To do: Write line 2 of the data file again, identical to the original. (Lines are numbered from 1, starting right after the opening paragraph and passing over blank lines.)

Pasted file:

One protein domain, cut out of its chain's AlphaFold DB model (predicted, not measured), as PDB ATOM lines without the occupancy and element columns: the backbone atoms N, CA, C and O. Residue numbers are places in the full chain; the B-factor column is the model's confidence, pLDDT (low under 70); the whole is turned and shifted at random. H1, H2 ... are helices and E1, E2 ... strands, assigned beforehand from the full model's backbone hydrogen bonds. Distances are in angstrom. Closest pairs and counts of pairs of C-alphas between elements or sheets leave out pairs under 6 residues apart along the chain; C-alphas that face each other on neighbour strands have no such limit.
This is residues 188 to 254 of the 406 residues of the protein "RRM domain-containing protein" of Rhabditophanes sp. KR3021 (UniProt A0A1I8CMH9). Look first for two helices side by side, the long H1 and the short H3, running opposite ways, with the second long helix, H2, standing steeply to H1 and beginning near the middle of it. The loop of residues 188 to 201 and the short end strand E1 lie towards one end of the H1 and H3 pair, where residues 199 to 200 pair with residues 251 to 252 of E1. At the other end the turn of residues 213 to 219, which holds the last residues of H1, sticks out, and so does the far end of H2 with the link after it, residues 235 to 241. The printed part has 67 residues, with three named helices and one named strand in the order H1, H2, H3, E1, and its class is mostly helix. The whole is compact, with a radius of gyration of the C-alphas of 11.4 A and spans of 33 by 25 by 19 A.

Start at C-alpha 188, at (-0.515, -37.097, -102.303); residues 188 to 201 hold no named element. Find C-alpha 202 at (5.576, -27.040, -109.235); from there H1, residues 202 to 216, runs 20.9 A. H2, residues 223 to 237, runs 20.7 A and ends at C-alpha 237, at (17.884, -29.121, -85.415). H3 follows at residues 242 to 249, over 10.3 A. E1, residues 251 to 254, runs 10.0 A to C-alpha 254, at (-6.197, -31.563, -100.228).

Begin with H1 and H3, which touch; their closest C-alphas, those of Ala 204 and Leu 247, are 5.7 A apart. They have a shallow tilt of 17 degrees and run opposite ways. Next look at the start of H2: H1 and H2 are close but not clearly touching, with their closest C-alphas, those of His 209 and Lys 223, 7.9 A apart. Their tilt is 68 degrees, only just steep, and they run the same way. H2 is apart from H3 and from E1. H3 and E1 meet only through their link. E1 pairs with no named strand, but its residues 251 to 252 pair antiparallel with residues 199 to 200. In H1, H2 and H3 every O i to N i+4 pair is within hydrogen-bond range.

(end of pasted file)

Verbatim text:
Start at C-alpha 188, at (-0.515, -37.097, -102.303); residues 188 to 201 hold no named element. Find C-alpha 202 at (5.576, -27.040, -109.235); from there H1, residues 202 to 216, runs 20.9 A. H2, residues 223 to 237, runs 20.7 A and ends at C-alpha 237, at (17.884, -29.121, -85.415). H3 follows at residues 242 to 249, over 10.3 A. E1, residues 251 to 254, runs 10.0 A to C-alpha 254, at (-6.197, -31.563, -100.228).